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All the European social economy stakeholders will meet on May 5 and 6, 2022 in Strasbourg during an event co-organized by the French Presidency of the Council of the European Union, the French State Secretariat for the Social, Solidarity and responsible, the city and Euro metropolis of Strasbourg, the European Commission, the European Parliament, the European Economic and Social Committee and the European Committee of the Regions. This event is a unique opportunity to meet and work together for the development and recognition of the social economy within the European Union.
France Active will organize there a conference entitled “Public, private and citizen investors: how to accelerate in cooperation the impact of the social economy on the territories?”. The goal is to promote multi-partner cooperation, from European to local level, in favor of consulting and investment solutions for better social and ecological impact.
The following speakers will take part in this conference hosted by Florence Rémy, Director of France Active Alsace on May 5 from 1:30 p.m. to 3:00 p.m.:
- Pierre René Lemas, President of France Active
- Pia Imbs, President of the Strasbourg Eurometropolis
- Roger Havenith, Deputy Managing Director of the European Investment Fund
- Philippe Zaouati, Managing Director of Mirova
- Bruno Dunkel, General Manager of Inpulse,
- Bernadette Paul-Cornu, Co-director of Familles Solidaires
- Judith Fischer, CEO of Discovia
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Since 2008, the Social Finance Week takes place each year in November, aka the Social Economy Month in France. It aims at raising public awareness about social finance though various events all over France. The 14th edition will be held from November 8th to 15th. As the last French Social Finance Barometer published by FAIR (former Finansol) shows, this initiative is becoming increasingly important.
Sponsored by the daily newspaper Le Monde as well as by FAIR, the “Grands Prix de la finance solidaire” will be awarded during this week. The prizes will be granted to social enterprises that have been supported by social finance. The prizewinners will be announced during the award ceremony on November 9th at the City Hall of Lyon.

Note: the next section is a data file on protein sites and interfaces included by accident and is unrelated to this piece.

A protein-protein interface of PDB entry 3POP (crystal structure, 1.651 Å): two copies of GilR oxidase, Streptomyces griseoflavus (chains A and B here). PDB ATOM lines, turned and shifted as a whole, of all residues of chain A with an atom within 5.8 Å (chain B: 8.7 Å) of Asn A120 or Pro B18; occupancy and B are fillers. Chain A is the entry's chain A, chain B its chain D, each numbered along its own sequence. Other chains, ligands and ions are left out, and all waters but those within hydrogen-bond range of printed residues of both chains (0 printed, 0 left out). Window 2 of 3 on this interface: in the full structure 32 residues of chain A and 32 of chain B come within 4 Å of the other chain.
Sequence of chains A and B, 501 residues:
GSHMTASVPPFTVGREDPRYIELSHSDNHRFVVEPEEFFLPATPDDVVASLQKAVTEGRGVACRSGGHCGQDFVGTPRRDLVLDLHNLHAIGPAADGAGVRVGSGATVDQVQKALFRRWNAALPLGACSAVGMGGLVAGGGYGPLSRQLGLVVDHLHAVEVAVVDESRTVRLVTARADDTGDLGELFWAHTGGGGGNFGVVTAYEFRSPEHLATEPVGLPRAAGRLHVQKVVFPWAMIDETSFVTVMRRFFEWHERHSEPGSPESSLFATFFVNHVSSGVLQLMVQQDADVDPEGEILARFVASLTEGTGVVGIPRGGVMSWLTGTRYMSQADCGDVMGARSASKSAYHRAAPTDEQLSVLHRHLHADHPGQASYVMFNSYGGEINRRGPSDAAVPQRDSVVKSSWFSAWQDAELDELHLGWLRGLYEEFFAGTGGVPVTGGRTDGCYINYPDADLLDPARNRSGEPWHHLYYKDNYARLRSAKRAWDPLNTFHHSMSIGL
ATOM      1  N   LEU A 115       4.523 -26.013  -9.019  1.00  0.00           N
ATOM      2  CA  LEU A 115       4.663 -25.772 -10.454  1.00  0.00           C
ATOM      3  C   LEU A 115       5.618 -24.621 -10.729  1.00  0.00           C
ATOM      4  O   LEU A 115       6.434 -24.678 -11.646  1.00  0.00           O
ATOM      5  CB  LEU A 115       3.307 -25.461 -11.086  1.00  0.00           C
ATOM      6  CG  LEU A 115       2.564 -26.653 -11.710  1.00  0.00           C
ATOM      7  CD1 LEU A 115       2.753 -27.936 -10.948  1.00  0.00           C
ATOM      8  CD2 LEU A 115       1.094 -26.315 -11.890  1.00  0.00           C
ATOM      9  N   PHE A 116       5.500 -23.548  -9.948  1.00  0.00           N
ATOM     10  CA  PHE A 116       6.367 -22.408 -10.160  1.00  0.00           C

Social finance, and more specifically solidarity-based finance as we call it in France, supports various social or environmental ventures with citizen’s savings. Savings are invested partially or totally in activities like job creation for people who have been out of work for some time, housing very low-income families, energy-saving devices or business start-ups in developing countries. Asset management companies collect solidarity-based savings and invest them in social investment companies. France Active Investissement thus mobilizes those savings to finance social enterprises, at every stage of their company’s life (seed stage, development, recovery, etc.). With 254,8 million euros in capital at the end of 2020, France Active Investissement invested in 2020 more than 22 million euros in 338 social enterprises.
The European Commission is preparing an Action Plan to implement the European Pillar of Social Rights. After the crisis, is it still urgent to accelerate social reforms?
The emergency already existed before the crisis. Over the past decade, some flattering economic indicators have masked a rise of inequality – these issues were inherited from the previous crisis. The new European Commission then placed digital and green transformation at the center of its priorities. While this digital and green transition creates jobs, it requires a considerable effort in professional training, especially in new technologies. The COVID-19 crisis has accelerated these pre-existing trends. In the short term, the projections are alarming for the climate if we do not drastically reduce emissions of carbon dioxide (CO2). The challenges are colossal, the development of skills is crucial if we want to avoid massive and structural unemployment. The situation also amplifies inequalities and the risks of poverty. There is therefore a legitimate expectation to rebuild with more social justice. The young generations are the first victims of this crisis in terms of employment, education but also social life. Not only there is a risk of producing a new lost generation but also a desperate one.